5 years ago

Going to sleep in the supine position is a modifiable risk factor for late pregnancy stillbirth; Findings from the New Zealand multicentre stillbirth case-control study

Robin S. Cronin, Edwin A. Mitchell, Minglan Li, Peter R. Stone, Tomasina Stacey, Alec J. Ekeroma, John M. D. Thompson, Lesley M. E. McCowan, Beverley A. Lawton

by Lesley M. E. McCowan, John M. D. Thompson, Robin S. Cronin, Minglan Li, Tomasina Stacey, Peter R. Stone, Beverley A. Lawton, Alec J. Ekeroma, Edwin A. Mitchell


Our objective was to test the primary hypothesis that maternal non-left, in particular supine going-to-sleep position, would be a risk factor for late stillbirth (≥28 weeks of gestation).


A multicentre case-control study was conducted in seven New Zealand health regions, between February 2012 and December 2015.Cases (n = 164) were women with singleton pregnancies and late stillbirth, without congenital abnormality. Controls (n = 569) were women with on-going singleton pregnancies, randomly selected and frequency matched for health region and gestation.The primary outcome was adjusted odds of late stillbirth associated with self-reported going-to-sleep position, on the last night. The last night was the night before the late stillbirth was thought to have occurred or the night before interview for controls. Going-to-sleep position on the last night was categorised as: supine, left-side, right-side, propped or restless. Multivariable logistic regression adjusted for known confounders.


Supine going-to-sleep position on the last night was associated with increased late stillbirth risk (adjusted odds ratios (aOR) 3.67, 95% confidence interval (CI) 1.74 to 7.78) with a population attributable risk of 9.4%. Other independent risk factors for late stillbirth (aOR, 95% CI) were: BMI (1.04, 1.01 to 1.08) per unit, maternal age ≥40 (2.88, 1.31 to 6.32), birthweight <10th customised centile (2.76, 1.59 to 4.80), and <6 hours sleep on the last night (1.81, 1.14 to 2.88). The risk associated with supine-going-to-sleep position was greater for term (aOR 10.26, 3.00 to 35.04) than preterm stillbirths (aOR 3.12, 0.97 to 10.05).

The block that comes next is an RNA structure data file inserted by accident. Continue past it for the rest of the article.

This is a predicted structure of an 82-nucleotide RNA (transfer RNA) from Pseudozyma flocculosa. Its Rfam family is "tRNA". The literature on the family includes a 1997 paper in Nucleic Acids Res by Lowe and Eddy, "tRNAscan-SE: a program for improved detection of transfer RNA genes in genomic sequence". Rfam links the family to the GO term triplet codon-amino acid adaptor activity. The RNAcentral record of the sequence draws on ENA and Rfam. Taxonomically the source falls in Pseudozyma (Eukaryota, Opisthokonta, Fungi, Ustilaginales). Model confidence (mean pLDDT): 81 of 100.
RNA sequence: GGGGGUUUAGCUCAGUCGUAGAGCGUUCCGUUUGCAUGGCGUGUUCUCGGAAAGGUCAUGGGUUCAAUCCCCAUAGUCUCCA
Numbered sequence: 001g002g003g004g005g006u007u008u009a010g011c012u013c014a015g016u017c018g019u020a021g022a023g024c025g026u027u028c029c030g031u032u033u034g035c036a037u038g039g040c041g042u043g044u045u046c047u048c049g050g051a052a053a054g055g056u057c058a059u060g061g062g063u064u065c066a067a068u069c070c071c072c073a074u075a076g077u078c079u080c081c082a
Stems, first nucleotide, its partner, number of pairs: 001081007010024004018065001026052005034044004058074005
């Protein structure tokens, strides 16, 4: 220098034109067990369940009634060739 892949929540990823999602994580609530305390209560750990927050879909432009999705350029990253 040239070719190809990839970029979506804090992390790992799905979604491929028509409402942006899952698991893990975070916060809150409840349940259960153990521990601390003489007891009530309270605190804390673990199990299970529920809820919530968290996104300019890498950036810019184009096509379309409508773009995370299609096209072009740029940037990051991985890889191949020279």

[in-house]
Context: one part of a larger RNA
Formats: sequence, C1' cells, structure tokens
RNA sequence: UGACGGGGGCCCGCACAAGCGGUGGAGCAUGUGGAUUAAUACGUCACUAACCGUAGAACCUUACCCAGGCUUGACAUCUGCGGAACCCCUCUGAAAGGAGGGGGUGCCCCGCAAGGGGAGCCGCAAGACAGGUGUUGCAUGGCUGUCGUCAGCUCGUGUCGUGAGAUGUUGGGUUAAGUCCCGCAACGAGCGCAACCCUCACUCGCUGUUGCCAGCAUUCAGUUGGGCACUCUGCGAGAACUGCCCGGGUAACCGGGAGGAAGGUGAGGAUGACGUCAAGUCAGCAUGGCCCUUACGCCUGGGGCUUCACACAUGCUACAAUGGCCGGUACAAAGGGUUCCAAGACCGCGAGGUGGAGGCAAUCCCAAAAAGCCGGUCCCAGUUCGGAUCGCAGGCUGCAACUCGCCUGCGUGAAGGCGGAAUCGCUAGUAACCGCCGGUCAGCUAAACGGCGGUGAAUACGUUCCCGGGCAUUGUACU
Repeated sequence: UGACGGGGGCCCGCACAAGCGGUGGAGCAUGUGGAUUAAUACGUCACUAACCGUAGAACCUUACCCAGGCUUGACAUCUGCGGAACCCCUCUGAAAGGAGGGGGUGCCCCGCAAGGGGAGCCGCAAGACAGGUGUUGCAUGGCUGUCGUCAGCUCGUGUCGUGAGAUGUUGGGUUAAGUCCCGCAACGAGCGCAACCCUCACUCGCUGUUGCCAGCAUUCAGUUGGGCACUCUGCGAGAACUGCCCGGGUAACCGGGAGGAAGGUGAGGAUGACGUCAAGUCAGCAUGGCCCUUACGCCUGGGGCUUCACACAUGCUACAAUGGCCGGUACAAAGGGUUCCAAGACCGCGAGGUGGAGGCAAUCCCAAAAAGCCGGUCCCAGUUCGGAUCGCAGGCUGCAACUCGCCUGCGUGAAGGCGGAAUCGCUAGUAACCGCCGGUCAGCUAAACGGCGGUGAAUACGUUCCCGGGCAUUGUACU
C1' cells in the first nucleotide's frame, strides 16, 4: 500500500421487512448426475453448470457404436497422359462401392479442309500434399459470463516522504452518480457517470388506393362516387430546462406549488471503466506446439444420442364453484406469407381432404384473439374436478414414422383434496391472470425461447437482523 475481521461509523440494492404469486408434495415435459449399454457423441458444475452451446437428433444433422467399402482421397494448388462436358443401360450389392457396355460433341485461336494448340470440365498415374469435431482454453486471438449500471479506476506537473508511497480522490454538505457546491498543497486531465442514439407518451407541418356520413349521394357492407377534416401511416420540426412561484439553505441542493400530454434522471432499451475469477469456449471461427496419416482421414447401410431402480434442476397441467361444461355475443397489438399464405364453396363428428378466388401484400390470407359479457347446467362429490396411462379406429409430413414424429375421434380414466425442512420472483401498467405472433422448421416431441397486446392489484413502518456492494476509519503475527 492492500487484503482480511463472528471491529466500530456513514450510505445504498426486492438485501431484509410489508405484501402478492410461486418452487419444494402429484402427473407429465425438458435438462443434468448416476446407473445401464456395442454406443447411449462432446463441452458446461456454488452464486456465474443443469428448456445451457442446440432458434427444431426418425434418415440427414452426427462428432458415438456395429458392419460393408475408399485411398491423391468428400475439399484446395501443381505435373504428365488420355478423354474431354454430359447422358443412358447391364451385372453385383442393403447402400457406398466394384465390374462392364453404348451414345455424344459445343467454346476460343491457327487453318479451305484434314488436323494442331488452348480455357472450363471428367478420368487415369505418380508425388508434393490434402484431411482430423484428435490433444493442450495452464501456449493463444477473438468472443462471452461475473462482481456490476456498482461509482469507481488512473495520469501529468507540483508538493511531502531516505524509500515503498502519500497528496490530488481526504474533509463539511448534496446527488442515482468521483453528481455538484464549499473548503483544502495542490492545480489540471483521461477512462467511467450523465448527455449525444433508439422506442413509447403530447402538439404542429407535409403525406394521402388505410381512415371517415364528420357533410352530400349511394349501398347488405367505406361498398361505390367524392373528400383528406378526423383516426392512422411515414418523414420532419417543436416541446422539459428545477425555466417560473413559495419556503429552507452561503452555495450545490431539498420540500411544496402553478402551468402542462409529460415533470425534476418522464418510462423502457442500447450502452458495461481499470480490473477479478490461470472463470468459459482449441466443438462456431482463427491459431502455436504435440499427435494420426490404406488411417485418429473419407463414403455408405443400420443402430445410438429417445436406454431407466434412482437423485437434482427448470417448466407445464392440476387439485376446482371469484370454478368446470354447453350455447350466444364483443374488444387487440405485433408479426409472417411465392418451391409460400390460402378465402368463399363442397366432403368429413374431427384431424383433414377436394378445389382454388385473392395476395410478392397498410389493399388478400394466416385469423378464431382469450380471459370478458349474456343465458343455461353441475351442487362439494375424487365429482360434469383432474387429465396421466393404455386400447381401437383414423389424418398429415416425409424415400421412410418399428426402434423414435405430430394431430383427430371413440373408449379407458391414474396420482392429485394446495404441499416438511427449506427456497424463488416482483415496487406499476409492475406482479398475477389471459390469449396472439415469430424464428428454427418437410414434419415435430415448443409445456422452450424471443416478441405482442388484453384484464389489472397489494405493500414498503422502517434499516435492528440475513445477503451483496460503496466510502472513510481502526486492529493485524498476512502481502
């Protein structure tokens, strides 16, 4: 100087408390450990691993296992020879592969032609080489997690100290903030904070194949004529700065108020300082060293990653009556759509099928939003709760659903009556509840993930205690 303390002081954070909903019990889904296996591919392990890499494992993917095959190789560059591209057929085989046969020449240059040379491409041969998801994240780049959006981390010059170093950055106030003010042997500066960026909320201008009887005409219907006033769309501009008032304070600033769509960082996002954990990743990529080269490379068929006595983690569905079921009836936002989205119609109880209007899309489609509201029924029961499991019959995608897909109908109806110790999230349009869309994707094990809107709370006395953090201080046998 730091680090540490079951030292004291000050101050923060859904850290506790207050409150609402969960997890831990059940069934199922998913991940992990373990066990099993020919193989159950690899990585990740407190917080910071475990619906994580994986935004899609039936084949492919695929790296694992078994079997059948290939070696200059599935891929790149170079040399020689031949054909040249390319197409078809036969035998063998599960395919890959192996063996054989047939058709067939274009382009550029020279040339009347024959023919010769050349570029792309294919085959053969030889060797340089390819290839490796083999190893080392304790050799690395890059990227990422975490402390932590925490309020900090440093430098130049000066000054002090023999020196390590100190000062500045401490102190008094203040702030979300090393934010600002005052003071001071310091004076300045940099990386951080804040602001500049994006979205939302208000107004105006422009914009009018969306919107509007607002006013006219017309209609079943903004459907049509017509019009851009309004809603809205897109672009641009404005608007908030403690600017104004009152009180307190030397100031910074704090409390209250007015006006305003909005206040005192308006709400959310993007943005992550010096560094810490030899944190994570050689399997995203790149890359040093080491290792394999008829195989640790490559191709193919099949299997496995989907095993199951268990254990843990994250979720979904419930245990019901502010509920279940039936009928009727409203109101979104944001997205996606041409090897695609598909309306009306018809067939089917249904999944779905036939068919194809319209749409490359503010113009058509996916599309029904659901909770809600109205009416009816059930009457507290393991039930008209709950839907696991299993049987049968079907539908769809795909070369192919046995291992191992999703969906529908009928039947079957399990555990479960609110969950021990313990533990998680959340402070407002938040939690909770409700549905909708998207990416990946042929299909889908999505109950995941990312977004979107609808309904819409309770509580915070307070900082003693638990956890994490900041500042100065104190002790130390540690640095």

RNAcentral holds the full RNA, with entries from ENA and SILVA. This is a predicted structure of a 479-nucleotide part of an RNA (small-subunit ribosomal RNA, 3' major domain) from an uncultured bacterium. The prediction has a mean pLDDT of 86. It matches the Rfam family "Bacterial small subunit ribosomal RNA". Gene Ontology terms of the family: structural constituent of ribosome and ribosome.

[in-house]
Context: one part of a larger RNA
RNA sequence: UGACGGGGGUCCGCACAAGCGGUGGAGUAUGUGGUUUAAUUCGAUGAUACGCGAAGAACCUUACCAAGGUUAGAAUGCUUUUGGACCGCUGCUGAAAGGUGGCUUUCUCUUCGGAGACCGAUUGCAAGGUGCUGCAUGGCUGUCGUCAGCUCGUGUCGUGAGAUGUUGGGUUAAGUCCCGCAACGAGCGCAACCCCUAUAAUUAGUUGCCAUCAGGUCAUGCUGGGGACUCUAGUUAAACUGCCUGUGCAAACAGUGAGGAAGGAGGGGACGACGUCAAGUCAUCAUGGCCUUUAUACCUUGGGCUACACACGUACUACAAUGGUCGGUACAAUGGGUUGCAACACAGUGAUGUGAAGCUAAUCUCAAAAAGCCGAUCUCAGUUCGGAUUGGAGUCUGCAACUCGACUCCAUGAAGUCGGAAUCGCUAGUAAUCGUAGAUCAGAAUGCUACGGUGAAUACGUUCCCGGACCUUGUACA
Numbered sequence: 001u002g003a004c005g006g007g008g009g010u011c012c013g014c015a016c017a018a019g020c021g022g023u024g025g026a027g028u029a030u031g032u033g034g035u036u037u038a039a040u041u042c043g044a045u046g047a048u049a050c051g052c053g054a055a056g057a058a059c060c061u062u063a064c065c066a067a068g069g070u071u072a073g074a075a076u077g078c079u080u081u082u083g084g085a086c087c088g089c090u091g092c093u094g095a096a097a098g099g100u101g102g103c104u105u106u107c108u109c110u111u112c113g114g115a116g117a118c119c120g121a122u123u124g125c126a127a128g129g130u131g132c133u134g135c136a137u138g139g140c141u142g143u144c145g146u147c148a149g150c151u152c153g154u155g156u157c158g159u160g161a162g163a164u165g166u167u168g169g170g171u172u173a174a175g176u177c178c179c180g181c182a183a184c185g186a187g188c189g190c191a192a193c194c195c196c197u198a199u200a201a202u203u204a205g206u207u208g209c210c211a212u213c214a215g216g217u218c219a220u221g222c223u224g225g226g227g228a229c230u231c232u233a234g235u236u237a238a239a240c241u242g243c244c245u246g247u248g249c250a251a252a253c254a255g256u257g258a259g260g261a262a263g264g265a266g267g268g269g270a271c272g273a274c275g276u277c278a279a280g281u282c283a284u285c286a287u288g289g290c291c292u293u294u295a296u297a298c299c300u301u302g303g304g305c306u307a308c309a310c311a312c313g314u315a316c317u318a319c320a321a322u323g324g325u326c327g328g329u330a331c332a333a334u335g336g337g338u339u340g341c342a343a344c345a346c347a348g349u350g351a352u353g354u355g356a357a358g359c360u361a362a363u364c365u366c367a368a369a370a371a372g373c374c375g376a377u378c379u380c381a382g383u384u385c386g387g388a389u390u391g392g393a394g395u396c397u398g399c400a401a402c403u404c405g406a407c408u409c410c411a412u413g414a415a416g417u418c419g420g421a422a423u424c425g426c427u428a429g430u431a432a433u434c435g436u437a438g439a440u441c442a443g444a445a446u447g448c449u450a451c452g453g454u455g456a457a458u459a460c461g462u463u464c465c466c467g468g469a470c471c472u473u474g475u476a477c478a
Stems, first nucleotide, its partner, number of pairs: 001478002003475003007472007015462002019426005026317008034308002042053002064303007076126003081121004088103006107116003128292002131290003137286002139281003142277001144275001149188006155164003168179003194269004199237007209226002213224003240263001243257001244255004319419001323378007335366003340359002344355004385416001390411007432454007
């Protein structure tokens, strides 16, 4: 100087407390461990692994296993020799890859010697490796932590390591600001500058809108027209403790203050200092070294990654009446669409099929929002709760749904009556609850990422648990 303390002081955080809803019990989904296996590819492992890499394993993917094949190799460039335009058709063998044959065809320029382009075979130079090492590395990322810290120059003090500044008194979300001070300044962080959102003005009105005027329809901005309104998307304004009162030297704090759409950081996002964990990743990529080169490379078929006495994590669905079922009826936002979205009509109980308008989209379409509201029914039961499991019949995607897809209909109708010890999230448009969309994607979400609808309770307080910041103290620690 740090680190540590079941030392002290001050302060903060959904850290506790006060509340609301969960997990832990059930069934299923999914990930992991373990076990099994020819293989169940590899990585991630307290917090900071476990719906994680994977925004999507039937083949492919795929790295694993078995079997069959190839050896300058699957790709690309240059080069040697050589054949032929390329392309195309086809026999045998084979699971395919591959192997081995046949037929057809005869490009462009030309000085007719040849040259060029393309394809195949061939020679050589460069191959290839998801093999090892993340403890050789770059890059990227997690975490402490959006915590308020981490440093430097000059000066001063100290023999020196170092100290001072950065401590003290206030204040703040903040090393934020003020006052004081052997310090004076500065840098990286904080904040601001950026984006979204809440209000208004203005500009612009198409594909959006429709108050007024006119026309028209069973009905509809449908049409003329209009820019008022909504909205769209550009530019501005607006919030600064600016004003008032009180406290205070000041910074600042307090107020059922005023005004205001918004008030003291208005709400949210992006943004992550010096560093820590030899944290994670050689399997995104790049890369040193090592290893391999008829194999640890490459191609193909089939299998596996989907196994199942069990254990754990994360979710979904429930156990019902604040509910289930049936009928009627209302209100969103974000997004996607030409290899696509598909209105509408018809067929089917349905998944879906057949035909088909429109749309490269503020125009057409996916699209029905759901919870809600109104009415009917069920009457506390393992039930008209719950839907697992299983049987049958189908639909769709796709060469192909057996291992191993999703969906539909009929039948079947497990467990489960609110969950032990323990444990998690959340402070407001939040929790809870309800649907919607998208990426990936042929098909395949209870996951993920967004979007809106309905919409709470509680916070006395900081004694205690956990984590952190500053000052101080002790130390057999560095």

Supine going-to-sleep position is associated with a 3.7 fold increase in overall late stillbirth risk, independent of other common risk factors. A public health campaign encouraging women not to go-to-sleep supine in the third trimester has potential to reduce late stillbirth by approximately 9%.

Publisher URL: http://journals.plos.org/plosone/article

DOI: 10.1371/journal.pone.0179396

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